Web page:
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Article

Effects of Hydroxysafflor Yellow A (HSYA) on UVA-Induced Damage in HaCaT Keratinocytes

by
Szu-Chieh Yu
1,
Wan-Chun Chiu
1,2,3,
Pei Yu Loe
1 and
Yi-Wen Chien
1,2,4,5,6,*
1
Department of Nutrition and Health Sciences, Taipei Medical University, Taipei 11031, Taiwan
2
Research Center of Geriatric Nutrition, College of Nutrition, Taipei Medical University, Taipei 11031, Taiwan
3
Department of Nutrition, Wan Fang Hospital, Taipei Medical University, Taipei 11696, Taiwan
4
Graduate Institute of Metabolism and Obesity Sciences, Taipei Medical University, Taipei 11031, Taiwan
5
Nutrition Research Center, Taipei Medical University Hospital, Taipei 11031, Taiwan
6
TMU Research Center for Digestive Medicine, Taipei Medical University, Taipei 11031, Taiwan
*
Author to whom correspondence should be addressed.
Int. J. Mol. Sci. 2024, 25(14), 7573; https://doi.org/10.3390/ijms25147573
Submission received: 6 June 2024 / Revised: 1 July 2024 / Accepted: 7 July 2024 / Published: 10 July 2024

Abstract

:
To assess the effects of hydroxysafflor yellow A (HSYA) on ultraviolet A (UVA)-induced damage in HaCaT keratinocytes. HaCaT keratinocytes were UVA-irradiated, and the effects of HSYA on cell viability, reactive oxygen species (ROS) generation, lipid peroxidation, and messenger (m)RNA expression were measured. mRNA expressions of matrix metalloproteinase (MMP)-1, MMP-2, MMP-9, and cyclooxygenase (COX)-2 were determined by a real-time polymerase chain reaction (RT-PCR). UVA exposure led to a decrease in cell viability and an increase in ROS generation in HaCaT keratinocytes. HSYA effectively increased the viability of HaCaT keratinocytes after UVA exposure and protected them from UVA-induced oxidative stress. Moreover, HSYA inhibited expressions of MMP-1, MMP-2, MMP-9, and COX-2 by HaCaT keratinocytes with UVA-induced photodamage. Our results suggest that HSYA can act as a free radical scavenger when keratinocytes are photodamaged. HSYA has the potential to be a skin-protective ingredient against UVA-induced photodamage.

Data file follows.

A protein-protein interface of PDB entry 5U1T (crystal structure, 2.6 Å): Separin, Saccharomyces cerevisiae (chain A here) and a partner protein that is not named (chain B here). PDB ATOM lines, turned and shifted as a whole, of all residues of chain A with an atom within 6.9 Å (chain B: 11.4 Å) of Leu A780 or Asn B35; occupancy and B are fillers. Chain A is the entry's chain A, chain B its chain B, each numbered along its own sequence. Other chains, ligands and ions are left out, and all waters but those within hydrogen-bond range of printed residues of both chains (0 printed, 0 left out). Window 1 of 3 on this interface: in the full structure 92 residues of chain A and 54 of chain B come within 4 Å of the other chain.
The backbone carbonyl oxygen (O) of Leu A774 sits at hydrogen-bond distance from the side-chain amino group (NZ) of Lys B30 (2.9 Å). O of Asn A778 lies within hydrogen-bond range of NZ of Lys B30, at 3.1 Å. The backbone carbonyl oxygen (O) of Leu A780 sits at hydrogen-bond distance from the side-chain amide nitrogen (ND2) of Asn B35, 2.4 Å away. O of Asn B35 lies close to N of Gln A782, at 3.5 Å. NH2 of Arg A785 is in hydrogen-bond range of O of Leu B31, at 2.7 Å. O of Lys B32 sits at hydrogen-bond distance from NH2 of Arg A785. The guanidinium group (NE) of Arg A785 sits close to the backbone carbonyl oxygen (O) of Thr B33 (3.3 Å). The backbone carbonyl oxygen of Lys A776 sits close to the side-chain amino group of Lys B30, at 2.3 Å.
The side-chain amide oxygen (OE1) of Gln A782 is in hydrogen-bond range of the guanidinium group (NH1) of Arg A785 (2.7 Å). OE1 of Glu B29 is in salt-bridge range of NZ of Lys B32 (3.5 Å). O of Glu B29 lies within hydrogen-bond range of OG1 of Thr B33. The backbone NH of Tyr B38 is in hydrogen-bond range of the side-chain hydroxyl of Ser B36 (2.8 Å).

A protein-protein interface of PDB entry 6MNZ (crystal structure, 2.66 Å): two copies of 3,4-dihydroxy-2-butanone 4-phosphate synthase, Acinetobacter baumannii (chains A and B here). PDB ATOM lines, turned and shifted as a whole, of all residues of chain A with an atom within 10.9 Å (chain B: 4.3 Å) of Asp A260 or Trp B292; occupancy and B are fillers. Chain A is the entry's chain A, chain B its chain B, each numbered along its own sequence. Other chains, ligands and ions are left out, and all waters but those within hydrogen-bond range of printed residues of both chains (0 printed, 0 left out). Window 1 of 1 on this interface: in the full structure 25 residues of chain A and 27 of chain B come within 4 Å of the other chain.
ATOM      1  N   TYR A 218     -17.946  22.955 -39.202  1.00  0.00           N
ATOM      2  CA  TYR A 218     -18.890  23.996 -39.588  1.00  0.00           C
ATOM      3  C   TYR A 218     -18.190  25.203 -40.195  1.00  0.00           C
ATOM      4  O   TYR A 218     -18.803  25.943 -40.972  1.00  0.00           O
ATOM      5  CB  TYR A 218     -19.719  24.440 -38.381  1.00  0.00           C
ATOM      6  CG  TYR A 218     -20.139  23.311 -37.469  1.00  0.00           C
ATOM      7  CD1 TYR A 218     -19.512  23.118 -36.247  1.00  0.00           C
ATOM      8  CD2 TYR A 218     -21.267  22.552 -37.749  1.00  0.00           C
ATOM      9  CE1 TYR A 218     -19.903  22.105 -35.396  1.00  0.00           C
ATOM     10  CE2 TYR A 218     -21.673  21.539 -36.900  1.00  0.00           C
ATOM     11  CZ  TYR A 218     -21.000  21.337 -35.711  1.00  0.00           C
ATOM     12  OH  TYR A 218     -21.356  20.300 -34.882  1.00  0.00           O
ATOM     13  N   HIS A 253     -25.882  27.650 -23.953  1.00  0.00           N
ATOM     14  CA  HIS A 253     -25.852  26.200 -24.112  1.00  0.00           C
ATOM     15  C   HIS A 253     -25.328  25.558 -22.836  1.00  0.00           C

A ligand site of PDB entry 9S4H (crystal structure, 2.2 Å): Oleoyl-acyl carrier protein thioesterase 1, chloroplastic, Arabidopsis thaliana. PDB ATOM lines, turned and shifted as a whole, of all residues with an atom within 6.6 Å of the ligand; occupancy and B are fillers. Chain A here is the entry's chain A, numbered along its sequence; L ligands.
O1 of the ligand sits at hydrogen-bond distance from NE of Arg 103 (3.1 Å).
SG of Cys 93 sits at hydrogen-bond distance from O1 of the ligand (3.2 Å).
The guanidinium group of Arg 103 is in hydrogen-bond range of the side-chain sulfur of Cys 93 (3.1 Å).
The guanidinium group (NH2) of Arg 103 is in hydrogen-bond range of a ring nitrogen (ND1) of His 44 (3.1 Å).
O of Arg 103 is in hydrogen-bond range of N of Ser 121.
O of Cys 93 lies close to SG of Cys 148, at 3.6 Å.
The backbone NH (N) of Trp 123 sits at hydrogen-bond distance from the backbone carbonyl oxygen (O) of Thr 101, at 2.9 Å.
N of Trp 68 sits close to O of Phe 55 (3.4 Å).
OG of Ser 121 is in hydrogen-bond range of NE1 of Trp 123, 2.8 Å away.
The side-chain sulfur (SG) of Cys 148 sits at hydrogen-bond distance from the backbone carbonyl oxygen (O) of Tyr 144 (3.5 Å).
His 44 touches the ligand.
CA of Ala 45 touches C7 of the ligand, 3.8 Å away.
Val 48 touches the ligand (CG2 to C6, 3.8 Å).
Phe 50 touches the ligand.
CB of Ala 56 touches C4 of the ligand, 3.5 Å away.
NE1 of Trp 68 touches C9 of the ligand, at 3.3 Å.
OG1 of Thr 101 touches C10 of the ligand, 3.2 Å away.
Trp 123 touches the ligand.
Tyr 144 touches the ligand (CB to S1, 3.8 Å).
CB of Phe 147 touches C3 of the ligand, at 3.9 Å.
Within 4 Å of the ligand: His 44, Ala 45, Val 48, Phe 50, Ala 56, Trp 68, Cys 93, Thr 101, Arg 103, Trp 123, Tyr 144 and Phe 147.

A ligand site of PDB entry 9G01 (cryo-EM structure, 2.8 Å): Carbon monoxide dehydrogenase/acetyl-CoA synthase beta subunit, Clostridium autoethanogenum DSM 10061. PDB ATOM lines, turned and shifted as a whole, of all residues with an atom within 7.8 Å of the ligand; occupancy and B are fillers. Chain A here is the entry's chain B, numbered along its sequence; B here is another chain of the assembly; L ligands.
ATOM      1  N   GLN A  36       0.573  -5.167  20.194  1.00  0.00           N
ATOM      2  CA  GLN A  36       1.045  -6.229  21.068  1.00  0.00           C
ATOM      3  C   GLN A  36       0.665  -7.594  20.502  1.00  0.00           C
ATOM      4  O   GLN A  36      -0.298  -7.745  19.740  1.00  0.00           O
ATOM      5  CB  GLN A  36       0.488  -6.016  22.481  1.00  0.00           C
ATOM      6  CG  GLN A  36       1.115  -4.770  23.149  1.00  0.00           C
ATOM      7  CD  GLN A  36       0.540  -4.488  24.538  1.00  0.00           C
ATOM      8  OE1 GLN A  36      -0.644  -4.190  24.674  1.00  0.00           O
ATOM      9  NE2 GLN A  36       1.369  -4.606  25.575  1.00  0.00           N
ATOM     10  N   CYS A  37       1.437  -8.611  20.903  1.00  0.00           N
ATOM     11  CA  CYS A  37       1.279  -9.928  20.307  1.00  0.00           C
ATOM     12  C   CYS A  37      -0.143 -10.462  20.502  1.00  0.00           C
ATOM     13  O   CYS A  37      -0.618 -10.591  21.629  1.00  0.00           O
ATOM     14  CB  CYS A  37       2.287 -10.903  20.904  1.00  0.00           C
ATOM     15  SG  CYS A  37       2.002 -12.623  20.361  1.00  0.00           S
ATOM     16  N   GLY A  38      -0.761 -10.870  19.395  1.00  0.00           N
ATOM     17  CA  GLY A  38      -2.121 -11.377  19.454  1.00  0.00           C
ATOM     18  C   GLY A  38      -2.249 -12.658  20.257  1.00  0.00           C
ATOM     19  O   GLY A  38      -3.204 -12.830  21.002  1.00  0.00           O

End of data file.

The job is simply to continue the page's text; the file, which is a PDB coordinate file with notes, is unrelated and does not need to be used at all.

1. Introduction

Ultraviolet (UV) radiation from sunlight causes several types of acute and chronic skin damage, which can result in inflammation, immune changes, physical changes, and DNA damage that facilitate skin aging and the development of skin carcinogenesis [1]. UV radiation is composed of UVA, ultraviolet B (UVB), and ultraviolet C (UVC) components based on the wavelength, with UVA having the longest wavelengths (320~400 nm), UVB being mid-range (290~320 nm), and UVC having the shortest wavelengths (100~290 nm) [2]. UVA is responsible for numerous biological effects on the skin, including wrinkles, a leathery texture, and pigmentation [3]. Reactive oxygen species (ROS) are generated by excessive solar UV radiation, resulting in oxidative damage to cellular components, proteins, lipids, and nucleic acids, which accelerate aging. Therefore, it will increase the risk of skin cancer [4]. Thus, antioxidants play an important role in protecting skin against ROS-induced injury. Numerous antioxidants, such as vitamin C, vitamin E, and β-carotene, have been incorporated into many skin care products [5,6]. In recent years, natural compounds have gained considerable attention as skin protective agents [7].